Farm Bill negotiations threaten price of milk - WKRN News 2

Farm Bill negotiations threaten price of milk

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MURFREESBORO, Tenn. -

A gridlock in Washington over the Farm Bill could soon cause the price of milk to skyrocket.

According the USDA, the Farm Bill provides funding for services and programs "that impact every American and millions of people around the world."

Every five years, U.S. lawmakers rewrite the Farm Bill, which ultimately sets the formula for milk prices.

The conditions of the previous bill were merely extended last year, forcing another debate this year and pushing the country toward another so-called "dairy cliff."

"The Farm Bill protects dairy farmers by assuring a fair price, an equal price," said Dr. Warren Gill, director of Middle Tennessee State University Agriculture Department. "It is balanced across the country to make sure that we keep these dairy farmers in business, so that we can keep a fair price, a good price for both the dairy producers and the people out there buying milk."

Two years ago, MTSU unveiled a new $2.7 million, state-of-the-art dairy on 438 acres east of the main campus.

The facility has more than 70 cows that are milked daily.

"We are the only university where our students milk the cows, haul the milk in, (and) process it for our students to drink," Dr. Gill said.

Students, faculty, and staff in the university's Agriculture Department have been closely watching Farm Bill negotiations, most of which include reducing funding.

There are five key issues up for debate including money set aside for the Supplemental Nutrition Assistance Program (SNAP), also known as the food stamp program. Food stamps account for roughly 80% of all farm bill costs.

Cuts could be coming to direct payments as well. The payments, set up as safety nets for farmers, were scheduled to end nearly a decade ago, but were extended by lawmakers twice.

Limitations and expansions on crop and price protection are also being explored. The protections are designed to buffer farmers against unexpected loss like those suffered in natural disasters.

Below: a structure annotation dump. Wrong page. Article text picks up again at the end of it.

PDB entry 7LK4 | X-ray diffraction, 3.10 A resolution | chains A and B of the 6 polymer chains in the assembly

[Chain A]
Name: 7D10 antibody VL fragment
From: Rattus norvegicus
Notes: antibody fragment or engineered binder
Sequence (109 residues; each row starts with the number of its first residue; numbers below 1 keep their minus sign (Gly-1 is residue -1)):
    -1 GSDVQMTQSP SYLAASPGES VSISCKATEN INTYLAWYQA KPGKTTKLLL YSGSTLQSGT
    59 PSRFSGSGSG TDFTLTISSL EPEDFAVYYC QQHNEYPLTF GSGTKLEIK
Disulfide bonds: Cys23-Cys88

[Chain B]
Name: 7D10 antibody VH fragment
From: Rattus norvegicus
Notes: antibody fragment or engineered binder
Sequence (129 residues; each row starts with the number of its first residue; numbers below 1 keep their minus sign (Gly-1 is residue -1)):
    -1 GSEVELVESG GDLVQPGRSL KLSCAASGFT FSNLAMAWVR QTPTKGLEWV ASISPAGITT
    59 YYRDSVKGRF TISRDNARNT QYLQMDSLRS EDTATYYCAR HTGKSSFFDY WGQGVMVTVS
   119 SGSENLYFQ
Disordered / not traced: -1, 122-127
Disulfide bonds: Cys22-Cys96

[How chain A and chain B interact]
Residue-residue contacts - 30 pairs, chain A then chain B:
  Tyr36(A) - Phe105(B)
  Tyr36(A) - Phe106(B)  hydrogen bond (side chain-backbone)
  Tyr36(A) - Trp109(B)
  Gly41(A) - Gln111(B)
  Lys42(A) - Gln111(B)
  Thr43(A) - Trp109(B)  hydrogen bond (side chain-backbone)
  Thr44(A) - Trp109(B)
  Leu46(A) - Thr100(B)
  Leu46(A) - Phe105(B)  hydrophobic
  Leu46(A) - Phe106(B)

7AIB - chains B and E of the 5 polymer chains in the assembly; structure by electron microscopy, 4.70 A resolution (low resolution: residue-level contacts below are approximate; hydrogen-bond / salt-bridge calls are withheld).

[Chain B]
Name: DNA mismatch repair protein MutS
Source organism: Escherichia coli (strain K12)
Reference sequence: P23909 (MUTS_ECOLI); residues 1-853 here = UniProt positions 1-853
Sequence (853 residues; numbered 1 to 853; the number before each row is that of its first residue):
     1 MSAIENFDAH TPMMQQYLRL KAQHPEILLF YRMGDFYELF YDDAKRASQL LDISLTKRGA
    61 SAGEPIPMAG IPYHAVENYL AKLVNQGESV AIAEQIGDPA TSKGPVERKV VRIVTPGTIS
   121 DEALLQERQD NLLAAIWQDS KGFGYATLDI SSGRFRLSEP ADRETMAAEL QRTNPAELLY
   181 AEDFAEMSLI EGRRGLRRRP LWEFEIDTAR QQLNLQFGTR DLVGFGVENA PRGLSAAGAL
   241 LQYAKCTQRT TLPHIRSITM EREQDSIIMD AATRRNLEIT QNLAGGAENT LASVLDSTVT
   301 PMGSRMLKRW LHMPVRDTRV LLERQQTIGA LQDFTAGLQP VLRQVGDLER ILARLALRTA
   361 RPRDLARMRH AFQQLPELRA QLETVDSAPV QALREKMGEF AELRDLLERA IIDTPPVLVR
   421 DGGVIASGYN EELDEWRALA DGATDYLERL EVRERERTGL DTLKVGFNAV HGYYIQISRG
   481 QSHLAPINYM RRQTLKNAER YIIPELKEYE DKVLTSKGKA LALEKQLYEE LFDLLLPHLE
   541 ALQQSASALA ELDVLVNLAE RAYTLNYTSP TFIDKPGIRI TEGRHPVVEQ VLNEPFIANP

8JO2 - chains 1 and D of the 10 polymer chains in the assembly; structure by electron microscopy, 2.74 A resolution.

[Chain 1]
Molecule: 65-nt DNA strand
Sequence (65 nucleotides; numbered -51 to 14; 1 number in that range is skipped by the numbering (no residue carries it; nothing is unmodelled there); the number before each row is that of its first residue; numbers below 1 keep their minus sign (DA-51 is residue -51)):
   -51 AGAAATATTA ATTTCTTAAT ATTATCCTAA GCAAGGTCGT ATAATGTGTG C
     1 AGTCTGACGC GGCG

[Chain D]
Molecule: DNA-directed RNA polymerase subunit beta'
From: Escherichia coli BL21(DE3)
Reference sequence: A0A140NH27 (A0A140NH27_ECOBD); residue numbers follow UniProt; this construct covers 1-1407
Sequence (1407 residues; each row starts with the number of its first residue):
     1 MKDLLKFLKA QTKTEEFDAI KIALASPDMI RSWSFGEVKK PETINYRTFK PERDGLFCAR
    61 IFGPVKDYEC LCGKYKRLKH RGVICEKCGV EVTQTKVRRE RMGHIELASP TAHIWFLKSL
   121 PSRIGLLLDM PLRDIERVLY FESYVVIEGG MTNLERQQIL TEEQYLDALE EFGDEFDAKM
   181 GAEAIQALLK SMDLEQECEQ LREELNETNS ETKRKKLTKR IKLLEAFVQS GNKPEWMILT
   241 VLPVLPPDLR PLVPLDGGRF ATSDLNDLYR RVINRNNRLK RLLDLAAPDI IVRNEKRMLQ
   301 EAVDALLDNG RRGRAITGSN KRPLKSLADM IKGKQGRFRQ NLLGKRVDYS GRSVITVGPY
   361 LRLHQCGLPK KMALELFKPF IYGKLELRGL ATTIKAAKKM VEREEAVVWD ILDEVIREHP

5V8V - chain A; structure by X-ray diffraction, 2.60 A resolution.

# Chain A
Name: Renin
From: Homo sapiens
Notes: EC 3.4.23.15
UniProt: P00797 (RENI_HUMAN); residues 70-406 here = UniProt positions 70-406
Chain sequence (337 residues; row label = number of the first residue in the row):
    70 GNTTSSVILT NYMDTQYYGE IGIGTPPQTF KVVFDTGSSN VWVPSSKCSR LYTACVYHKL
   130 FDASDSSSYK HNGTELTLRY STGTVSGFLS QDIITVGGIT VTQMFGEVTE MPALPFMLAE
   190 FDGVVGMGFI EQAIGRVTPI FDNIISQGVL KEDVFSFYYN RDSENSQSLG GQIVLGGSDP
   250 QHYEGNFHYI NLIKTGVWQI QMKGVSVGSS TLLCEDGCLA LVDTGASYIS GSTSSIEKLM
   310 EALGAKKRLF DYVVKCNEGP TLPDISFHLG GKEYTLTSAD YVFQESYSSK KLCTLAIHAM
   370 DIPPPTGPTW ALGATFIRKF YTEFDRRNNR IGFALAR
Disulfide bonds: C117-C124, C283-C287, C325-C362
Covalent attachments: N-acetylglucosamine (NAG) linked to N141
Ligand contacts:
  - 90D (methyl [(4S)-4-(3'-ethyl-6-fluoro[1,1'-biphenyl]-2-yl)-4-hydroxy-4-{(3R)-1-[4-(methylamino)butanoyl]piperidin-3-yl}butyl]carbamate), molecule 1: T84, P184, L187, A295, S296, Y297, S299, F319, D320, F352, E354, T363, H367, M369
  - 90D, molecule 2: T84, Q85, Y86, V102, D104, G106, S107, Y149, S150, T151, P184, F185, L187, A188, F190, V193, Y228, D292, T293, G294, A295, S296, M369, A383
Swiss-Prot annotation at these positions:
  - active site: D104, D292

Finally, dairy laws are being debated. Lawmakers cannot agree on if or when to limit milk production. That particular debate doesn't make sense to local dairy farmers like Charles Hatcher.

"The cows have to be milked. There's nowhere for the milk to go. Farmers can't go on strike. You can't poor the milk out. It's a perishable product," he said.

Hatcher is a fifth generation owner-operator of Hatcher Family Dairy in College Grove, Tennessee. The dairy provides milk to four different counties through 45 retail stores and local farmers markets.

Hatcher Family Dairy milk is modestly higher than other brands, but customers are loyal because they trust the local, family-owned company.

If lawmakers cannot reach a compromise on the Farm Bill, a provision from the 1940s would go into effect, essentially removing the safeguards that keep prices stabilized and sending prices soaring on Hatcher Family Dairy milk and all other brands. If that happens, prices could reach $6.00 to $8.00 per gallon.

"We don't want to get too overly priced with our product. We won't be able to afford and purchase that," Hatcher told Nashville's News 2.

"People will not pay $8.00 for a gallon of milk, and so milk production could go down. The whole idea is stability," added Dr. Gill.

U.S. lawmakers have until January 1, 2014, to reach a deal before the outdated provision takes effect.

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